Coyote Mercury

words, birds and whatever else by James Brush

Tag: wildflowers (page 1 of 2)

rain lilies           dawn’s fading stars

the road to summer
a field full of primroses
& a killdeer’s cries

a sulphur butterfly
rides prairie wind

late sunflowers
lean heavy
against a barbwire fence

4.25.14 (Three Cinquains)

bees navigate
fields of wildflowers
I stop and watch

windblown, yellow
dancing, twisting, shimmering
lunchtime passes too fast

fields in red bloom
killdeer race through the grass
and bees hover silently, slow

This is an attempt to write cinquains in the three formats found here, but using the same or similar topics and words (firewheels, stop, enough) that I also used in today’s NaPoWriMo / PAD tritina poem “It Is Enough.”

It Is Enough

Firewheel (aka Indian Blanket)

It Is Enough

It is enough to walk among the firewheels
even if for a few minutes. It is enough
to breath the springtime air and let time stop.

It is enough to walk up the hill to the stop
sign. It is enough to feel the sun that firewheels
across the sky. Is it enough to say enough?

It is enough to savor cool water, enough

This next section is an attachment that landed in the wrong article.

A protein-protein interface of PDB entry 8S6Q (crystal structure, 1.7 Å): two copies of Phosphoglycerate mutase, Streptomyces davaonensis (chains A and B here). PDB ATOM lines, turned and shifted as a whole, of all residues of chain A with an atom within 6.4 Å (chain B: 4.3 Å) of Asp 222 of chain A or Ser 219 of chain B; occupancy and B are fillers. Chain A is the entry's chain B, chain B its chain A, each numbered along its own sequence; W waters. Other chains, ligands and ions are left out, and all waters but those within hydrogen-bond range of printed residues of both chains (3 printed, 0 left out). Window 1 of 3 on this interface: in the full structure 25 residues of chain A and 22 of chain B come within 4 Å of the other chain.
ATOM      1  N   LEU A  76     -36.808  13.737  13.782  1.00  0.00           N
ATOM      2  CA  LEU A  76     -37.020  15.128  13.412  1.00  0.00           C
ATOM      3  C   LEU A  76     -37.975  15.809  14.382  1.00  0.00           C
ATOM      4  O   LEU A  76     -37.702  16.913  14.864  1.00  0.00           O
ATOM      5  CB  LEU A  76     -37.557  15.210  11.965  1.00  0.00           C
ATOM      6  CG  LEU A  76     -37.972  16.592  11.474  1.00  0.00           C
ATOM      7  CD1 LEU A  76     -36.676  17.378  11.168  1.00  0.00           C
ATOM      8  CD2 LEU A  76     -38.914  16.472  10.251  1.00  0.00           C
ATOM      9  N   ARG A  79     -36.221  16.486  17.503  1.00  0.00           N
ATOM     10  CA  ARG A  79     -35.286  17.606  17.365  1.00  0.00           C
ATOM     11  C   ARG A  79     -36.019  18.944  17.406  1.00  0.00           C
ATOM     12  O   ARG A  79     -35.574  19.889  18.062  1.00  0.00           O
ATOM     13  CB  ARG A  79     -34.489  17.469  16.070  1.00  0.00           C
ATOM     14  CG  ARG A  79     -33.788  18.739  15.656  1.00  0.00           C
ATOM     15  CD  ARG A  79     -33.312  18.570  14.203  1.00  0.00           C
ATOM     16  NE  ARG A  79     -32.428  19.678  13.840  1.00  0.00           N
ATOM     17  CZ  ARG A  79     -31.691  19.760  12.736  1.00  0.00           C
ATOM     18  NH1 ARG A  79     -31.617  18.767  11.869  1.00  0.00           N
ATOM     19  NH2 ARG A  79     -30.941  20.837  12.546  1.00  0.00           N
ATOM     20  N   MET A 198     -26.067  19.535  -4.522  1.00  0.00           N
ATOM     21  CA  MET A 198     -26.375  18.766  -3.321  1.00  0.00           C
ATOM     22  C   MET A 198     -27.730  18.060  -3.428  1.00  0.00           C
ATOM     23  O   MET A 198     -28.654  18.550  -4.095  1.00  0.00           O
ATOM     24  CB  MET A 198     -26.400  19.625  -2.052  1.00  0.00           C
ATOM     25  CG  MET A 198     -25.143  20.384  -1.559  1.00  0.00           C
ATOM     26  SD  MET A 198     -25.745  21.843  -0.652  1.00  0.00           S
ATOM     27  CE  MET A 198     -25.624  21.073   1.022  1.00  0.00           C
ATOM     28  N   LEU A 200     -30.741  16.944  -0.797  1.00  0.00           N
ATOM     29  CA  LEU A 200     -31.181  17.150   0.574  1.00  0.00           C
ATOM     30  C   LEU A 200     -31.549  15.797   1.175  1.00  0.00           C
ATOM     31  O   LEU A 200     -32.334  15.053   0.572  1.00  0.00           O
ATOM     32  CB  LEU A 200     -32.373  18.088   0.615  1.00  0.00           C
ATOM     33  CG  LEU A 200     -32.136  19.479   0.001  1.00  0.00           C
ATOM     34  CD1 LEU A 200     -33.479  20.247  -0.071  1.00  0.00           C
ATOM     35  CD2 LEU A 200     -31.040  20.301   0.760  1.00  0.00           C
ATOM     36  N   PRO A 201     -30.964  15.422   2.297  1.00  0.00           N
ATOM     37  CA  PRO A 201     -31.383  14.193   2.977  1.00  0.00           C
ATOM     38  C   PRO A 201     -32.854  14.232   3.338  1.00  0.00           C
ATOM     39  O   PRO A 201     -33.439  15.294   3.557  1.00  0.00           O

to lean against the wind imagining it will stop.
It is enough for bees to navigate the firewheels.

The firewheels are enough to make time stop.

PAD 2014 #25: Last Straw | NaPoWriMo #25: Anaphora

bluebonnets fading
their scent lingers in the air
firewheels begin


Mexican hat
and fields of thistle
a still sky


star violet
alone among primroses
and wind

Texas Bluebonnets

Texas Bluebonnets

Last weekend we went down to a nearby park to take the requisite child-in-a-field-of-bluebonnet photos that every every kid raised in central Texas has. This was S’s first time sitting in a field of flowers and he was quite suspicious of the whole procedure what with its overload of colors, sensations and fluttering butterflies, but we did get some good ones.

Last spring, with the drought underway, there were very few wildflowers and almost none of the Texas bluebonnets (Lupinus texensis) for which central Texas is particularly famous, but with the surprising amount of rain we’ve had through winter and early spring, the wildflowers are putting on quite a show. Where it’s not blue, it’s bright yellow, so deep it seems as if the green of the grass beneath is an afterthought. Wildflowers own the prairie and lick like benign flame against the trunks of live oaks and mountain juniper.

Soon the bluebonnets will fade and we’ll see the reds: Mexican hat and firewheel and the bright yellows of the prickly pear as spring’s flowers give way to summer’s and heat and light drive us indoors or to oak-shaded patios and margaritas and iced tea. But for now, spring in Texas is about a good as it gets.

Texas Thistle

Texas Thistle (Cirsium texanum), where the goldfinches go.

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